All apical and basal segments (·a, ·b) were weighted and summed to give two respective combined cylinders (Lapical, Lbasal):
Finally, we assumed an induced polarization, varying linearly along the cylinder from at the apical cylinder (anode proximal) terminal to at the basal (cathodal proximal) terminal. The ratio of the difference of the apical and basal cylinders (Lapical, Lbasal) to their sum represents the location of the soma, such that the voltage of the soma may be simply predicted as:
This holistic model is analogous to 1-dimensional cable theory predicting a peak terminal polarization, of a homogeneous equivalent cylinder with infinite-resistance terminals in a uniform field, of +/− Eλ mV for cylinders of length L >> λ [1, 8, 16]. λ is the cylinder’s length constant equal to [3, 4], L is the total equivalent cylinder length, Rm is the membrane resistivity, and Ri is intracellular resistivity. We incorporated an experimentally derived variable m, determined from fitting Eq. 5 to all morphologically reconstructed neurons; m approximates the relations of the membrane (Rm) and axial (Ri) resistivity in the equation for space constant . We then used this value of m to estimate the theoretical distal terminal polarization of Eλ as .
A total of 51 neurons from M1 were recorded, 36 of which were identified by cortical layer and cell type. The direction of cortical sub-threshold somatic polarization increased linearly with increasing electric field steps, and reversed polarity with the direction of the applied electric field (Fig. 1).
One dimensional electrotonic approximations of neuronal branching have previously been proposed for simplified structures [4, 8]. We developed an automated transformation, for any morphologically reconstructed neurons, into an electrotonically 1-dimensional cylinder with a linear distribution of polarization; the polarization varying from at the distal apical (closest to the anode) terminal, to at the distal basal (closest to the cathode) terminal. For each neuron, all segment volumes were weighted according to the segment’s angle to the electric field, and all apical and basal segments where then combined into respective cylinders with diameter equal to the maximal diameter (dmax) of the original neuronal tree (see Methods). The position of the soma was determined at the junction of apical and basal cylinders, such that somatic polarization may be predicted (Fig. 2A and B, and methods equations 1–5). The cylinder’s space constant, λ, was estimated as the square root of the diameter of the cylinder, , dmax, scaled by a variable, m. The scaling variable m is common across all neurons, and derived from the best fit of the electrotonically 1-dimensional predictions of somatic polarizations, to experimentally recorded values (variable m=.21, p < .05, r2 = .55, n=30, Fig. 2C). Analytical models predict a maximal polarization of +/− Eλ at the distal terminals of an homogenous cylinder in a uniform electric field , when L >> λ; where L is the total equivalent cylinder length [8, 16]. Approximating λ using (see methods), we predicted distal terminal subthreshold polarization sensitivities of . A significant difference was found between predicted distal subthreshold polarization () of interneurons across layer, compared to either L2/3 (p < .03) or L5/6 (p < .02) pyramids (T-test, Fig. 2D).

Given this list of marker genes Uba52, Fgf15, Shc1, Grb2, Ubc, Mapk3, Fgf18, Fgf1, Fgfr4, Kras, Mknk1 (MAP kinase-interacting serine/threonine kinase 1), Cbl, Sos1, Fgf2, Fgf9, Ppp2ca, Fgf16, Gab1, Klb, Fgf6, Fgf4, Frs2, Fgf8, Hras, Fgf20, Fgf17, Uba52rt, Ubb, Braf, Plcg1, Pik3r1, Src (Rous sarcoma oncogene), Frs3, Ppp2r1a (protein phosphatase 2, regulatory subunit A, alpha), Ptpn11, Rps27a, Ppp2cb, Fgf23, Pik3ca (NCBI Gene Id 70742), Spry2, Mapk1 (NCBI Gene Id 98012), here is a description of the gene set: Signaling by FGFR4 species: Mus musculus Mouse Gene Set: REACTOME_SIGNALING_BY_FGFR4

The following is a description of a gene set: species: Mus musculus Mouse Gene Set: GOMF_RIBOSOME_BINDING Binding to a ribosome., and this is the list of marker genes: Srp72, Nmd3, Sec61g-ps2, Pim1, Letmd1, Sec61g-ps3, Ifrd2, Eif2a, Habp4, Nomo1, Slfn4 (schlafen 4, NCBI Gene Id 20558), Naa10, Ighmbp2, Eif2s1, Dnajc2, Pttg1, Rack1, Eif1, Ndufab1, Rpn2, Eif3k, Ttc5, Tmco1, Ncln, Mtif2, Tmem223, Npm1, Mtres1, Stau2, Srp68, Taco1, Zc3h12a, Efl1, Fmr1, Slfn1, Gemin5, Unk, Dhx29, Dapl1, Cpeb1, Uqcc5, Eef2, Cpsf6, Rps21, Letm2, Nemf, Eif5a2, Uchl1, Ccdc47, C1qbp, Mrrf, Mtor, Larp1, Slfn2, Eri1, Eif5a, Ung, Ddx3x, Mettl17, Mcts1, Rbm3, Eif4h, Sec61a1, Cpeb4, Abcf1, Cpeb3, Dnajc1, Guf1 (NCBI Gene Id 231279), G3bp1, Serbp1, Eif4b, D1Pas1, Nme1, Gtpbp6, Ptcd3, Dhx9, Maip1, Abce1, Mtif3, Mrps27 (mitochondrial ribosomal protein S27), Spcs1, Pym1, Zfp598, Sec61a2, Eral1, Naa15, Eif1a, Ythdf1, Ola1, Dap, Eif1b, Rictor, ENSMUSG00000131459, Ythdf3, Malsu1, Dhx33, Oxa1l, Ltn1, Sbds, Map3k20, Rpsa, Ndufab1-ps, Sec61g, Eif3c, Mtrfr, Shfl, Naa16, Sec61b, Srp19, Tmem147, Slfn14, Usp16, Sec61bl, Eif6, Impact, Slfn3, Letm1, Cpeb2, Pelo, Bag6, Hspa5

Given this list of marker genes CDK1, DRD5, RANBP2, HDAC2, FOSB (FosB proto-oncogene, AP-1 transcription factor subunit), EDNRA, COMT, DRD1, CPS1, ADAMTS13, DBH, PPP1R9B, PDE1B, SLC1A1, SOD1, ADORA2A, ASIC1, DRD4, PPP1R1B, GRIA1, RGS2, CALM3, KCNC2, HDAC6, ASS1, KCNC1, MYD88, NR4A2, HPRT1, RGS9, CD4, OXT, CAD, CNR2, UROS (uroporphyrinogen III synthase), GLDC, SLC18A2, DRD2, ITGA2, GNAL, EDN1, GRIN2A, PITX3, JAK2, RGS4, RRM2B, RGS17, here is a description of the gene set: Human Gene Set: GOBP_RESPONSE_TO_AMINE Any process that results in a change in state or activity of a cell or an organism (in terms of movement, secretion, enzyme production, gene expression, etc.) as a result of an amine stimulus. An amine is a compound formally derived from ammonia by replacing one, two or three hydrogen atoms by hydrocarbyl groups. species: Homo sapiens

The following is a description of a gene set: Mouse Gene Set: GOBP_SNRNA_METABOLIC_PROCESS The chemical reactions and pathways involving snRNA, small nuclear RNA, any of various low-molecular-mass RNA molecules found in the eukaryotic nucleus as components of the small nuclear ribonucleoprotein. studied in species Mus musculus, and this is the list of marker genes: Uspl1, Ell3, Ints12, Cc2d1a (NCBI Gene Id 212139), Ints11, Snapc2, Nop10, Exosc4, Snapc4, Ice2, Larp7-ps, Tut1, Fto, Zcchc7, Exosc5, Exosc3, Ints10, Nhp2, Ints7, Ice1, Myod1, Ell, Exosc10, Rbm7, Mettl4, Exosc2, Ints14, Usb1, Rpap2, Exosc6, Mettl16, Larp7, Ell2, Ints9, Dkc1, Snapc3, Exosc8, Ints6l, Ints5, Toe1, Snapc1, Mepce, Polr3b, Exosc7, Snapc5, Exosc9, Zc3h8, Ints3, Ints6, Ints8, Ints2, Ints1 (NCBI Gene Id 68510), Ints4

Our results indicate that based only on volume-weighted neuronal morphology (without considering cell/compartment specific membrane biophysics) the polarity of cortical neuron somatic membrane polarization by uniform fields can be predicted with high fidelity, and the magnitude of polarization approximated, using the 1-dimensional cylinder transformation of neuronal morphology.
Human cortical neurons can be longer, with a larger maximal segment diameter, than the rat cortical neurons investigated here . Assuming the ratio between the sum of apical and basal neuronal elements is similar, between rat and human cortical neurons, despite differences in overall size, our metrics predict a similar distribution of somatic polarization differences across species (Figure 2). If we consider a maximal segment diameter of an illustrative human layer 5 neuron to be 10 µm , the electrotonically 1-D model of terminal polarization, , predicts a terminal polarization sensitivity of ~ .66 mV per mV/mm of electric field induced. This value is moderately higher than the maximal predicted terminal polarization predicted for rat cortical neurons (up to .5 mV*(mV/mm)−1). Note we are making the assumption that the experimentally derived variable m, dependent on the cell specific axial and membrane resistance, is the same across these species. During conventional tDCS, peak cortical fields may be of magnitudes from .43 to 1.09 mV/mm per 1 mA of total surface electrode current  across human cortex, resulting in a predicted terminal polarization of ~ .28 to .72 mV per 1 mA. Up to 2mA are commonly used in tDCS experiments, thus the peak terminal polarization prediction is 1.44 mV. Small changes in membrane polarization may be amplified through non-linear neuronal processes. Previous models  show somatic polarization of .17 mV per 1 mV/mm electric field applied. Their maximum terminal polarization is .46 mV per mV/mm electric field. In summary, these results demonstrate the importance of cortical neuronal morphology and cortical cell type during sub- and suprathreshold electric field stimulation
This work was supported in part by the Wallace H. Coulter Foundation